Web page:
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I will always admire films that take chances or try to push the boundaries of cinema. Whether or not you enjoyed Avatar or not, it's without question that it was an exceptional achievement, visually. More recently, movies like Gravity or Life of Pi have also pushed the boundaries of the technical side of filmmaking and both accomplished wonders. Director Ang Lee, who also directed Life of Pi, is at the helm here for Gemini Man, and while it may look fantastic in terms of cinematography, this movie is a misfire. Here's why I believe Gemini Man isn't worth your time.
Following a hitman in Henry Brogan (Will Smith) as he's on the verge of retirement, this film kicks into gear when he discovers that a younger version of himself was cloned and sent to kill him. That's pretty much the premise of the movie, so if you were hoping to dive deeper than that, then you're going to be disappointed. Honestly, if you've seen the trailer for this movie, you've seen all the major story beats it hits. Gemini Man does nothing to wow or surprises its audience, which is a surprise in itself, given the director at hand.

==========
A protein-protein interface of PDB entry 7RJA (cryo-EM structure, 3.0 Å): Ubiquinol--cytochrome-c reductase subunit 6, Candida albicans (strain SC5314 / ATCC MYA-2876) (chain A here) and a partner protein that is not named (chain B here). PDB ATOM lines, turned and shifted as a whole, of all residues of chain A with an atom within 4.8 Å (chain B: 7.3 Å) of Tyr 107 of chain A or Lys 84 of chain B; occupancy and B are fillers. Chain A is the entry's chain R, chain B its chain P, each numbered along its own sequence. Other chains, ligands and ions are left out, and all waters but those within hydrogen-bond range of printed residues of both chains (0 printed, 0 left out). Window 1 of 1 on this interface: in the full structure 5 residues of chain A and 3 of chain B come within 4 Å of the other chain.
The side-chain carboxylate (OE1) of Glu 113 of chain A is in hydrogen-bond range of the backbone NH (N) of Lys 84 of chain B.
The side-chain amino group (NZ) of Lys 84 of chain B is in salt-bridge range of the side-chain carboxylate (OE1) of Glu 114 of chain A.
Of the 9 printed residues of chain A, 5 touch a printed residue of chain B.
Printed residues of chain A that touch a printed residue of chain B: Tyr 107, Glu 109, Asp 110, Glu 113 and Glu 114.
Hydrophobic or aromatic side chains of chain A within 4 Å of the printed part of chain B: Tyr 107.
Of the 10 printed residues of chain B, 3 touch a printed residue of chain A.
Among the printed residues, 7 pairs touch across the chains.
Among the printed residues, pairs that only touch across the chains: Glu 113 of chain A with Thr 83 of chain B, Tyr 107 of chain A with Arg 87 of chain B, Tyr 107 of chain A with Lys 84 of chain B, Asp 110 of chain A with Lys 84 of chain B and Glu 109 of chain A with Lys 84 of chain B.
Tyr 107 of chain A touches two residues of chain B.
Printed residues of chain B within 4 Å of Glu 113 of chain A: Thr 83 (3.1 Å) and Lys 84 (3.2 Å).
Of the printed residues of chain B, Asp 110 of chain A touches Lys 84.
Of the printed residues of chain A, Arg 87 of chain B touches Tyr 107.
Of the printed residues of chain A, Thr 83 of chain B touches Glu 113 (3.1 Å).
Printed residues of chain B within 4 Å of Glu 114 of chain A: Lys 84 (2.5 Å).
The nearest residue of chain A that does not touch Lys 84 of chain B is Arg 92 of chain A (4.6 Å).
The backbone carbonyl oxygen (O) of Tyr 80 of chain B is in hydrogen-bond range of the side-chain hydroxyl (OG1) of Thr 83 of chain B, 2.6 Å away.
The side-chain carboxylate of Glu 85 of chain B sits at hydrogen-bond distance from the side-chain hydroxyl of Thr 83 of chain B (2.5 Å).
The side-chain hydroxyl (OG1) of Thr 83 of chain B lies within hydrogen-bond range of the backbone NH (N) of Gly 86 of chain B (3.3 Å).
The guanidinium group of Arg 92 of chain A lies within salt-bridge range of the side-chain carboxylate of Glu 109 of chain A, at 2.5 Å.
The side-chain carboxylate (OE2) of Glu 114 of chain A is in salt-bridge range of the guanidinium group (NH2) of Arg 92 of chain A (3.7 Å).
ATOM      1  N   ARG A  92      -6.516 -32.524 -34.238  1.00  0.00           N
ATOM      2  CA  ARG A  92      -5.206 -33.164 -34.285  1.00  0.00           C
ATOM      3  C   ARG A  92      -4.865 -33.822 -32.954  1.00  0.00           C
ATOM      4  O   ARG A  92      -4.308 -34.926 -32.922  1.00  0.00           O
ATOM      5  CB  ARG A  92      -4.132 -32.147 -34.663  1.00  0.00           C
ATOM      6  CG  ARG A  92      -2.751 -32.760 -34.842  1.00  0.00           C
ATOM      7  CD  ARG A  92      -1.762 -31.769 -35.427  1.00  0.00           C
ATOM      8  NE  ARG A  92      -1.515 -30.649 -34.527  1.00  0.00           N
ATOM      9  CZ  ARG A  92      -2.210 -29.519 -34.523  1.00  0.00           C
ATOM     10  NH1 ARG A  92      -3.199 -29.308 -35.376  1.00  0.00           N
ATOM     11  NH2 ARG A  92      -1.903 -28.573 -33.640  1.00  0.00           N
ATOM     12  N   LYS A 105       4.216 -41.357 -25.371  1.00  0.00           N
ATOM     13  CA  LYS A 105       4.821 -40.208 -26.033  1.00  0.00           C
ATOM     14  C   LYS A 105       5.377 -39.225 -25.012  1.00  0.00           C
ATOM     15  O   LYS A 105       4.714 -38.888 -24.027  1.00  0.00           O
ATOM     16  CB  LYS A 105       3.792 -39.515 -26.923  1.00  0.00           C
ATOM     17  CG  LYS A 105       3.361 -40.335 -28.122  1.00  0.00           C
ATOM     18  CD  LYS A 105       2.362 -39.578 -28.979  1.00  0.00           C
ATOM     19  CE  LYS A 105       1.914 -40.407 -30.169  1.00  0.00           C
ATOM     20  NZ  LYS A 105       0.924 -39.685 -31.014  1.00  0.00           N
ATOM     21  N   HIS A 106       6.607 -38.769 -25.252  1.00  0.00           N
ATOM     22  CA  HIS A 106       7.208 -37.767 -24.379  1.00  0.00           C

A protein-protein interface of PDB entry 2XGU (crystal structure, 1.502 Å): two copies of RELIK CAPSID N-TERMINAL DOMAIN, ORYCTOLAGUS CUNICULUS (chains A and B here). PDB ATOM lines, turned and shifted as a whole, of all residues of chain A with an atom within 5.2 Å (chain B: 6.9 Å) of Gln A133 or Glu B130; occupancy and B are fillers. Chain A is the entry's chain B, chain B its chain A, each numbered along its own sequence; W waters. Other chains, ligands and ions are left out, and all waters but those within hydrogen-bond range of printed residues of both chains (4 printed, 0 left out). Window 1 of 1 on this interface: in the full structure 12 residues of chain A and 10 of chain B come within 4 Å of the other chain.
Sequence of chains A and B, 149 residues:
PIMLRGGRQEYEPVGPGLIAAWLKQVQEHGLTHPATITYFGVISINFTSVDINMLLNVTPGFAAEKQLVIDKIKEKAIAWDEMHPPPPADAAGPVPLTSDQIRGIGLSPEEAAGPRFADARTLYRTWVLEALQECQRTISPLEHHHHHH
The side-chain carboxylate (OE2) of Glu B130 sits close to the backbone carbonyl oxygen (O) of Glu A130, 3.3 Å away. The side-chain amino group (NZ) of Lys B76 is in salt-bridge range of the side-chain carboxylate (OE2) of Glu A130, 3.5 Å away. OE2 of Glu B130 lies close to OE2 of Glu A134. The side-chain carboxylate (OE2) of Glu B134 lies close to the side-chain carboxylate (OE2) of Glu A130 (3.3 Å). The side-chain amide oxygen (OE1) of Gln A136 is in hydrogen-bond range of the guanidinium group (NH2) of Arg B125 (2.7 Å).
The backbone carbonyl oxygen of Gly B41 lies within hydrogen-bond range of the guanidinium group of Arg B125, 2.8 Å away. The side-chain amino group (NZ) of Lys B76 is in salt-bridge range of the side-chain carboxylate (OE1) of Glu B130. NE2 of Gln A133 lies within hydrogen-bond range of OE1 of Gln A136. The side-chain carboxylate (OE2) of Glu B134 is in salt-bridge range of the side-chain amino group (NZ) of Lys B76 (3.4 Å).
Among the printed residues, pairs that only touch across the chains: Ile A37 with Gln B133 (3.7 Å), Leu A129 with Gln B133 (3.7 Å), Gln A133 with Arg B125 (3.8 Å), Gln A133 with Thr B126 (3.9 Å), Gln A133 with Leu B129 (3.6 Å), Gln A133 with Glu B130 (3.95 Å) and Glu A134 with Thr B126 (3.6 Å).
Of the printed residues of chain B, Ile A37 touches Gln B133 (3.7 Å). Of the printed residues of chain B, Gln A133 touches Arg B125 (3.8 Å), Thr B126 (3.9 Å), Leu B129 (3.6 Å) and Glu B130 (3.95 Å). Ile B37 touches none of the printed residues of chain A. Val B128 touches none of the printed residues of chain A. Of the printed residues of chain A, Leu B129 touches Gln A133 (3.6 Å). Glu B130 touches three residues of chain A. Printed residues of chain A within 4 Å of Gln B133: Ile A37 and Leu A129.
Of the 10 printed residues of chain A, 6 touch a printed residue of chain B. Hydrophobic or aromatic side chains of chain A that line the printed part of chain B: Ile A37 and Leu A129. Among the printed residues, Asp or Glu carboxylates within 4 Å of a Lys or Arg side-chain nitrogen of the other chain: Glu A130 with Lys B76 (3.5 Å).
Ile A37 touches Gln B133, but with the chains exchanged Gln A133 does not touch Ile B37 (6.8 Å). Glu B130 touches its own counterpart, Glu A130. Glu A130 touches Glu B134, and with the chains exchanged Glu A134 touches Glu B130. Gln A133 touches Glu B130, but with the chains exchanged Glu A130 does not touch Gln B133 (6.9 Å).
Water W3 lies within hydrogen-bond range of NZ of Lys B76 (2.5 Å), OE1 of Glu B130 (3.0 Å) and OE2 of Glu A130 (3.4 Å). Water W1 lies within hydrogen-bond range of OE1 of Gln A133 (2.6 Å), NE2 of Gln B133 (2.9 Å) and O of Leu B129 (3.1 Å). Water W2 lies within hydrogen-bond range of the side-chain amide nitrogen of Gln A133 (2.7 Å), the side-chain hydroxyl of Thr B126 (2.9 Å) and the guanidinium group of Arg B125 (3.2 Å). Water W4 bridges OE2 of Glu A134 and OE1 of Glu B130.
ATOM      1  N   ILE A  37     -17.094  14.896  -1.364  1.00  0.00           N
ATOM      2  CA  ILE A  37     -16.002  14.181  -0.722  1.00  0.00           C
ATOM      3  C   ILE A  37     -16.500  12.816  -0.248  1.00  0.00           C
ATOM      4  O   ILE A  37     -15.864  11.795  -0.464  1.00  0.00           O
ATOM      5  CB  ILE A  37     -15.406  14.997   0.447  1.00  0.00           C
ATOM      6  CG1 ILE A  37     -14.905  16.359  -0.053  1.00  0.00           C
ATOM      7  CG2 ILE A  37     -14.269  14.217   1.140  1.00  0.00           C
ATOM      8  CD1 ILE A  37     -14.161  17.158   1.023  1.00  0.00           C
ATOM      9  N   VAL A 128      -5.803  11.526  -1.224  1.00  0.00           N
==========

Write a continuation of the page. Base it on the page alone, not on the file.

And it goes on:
From Brokeback Mountain to Crouching Tiger, Hidden Dragon, Ang Lee has directed a few of the most celebrated movies over the last 20 years. I haven't seen the majority of his filmography, but of the films I have seen, this is easily his weakest effort yet. Not to say he wasn't trying, because the effort is clearly on display, but it just doesn't work overall. The most notable aspect of this movie is the cinematography by Dion Beebe. This man has been in the business for over 27 years and his talents have yet to waiver. From the very opening shot, my eyes were glued to the screen. Sadly, the pacing and overall story ended up taking away from this, and not very subtly either.
Now for the most distracting and frustrating portion of the movie. The premise and the way it's executed are already off-putting enough, but the big selling point about this film is the fact that Will Smith gives two separate performances, both as himself and a younger version. He actually gives a far better performance than this film deserves, but even I (who is usually fairly forgiving about things like this) have to admit that the facial work on his younger version stood out like a sore thumb. Even down to the hand-to-hand combat scenes. It was clear that the person he was fighting had CGI work done to him. This idea is neat in concept, but it really didn't work here.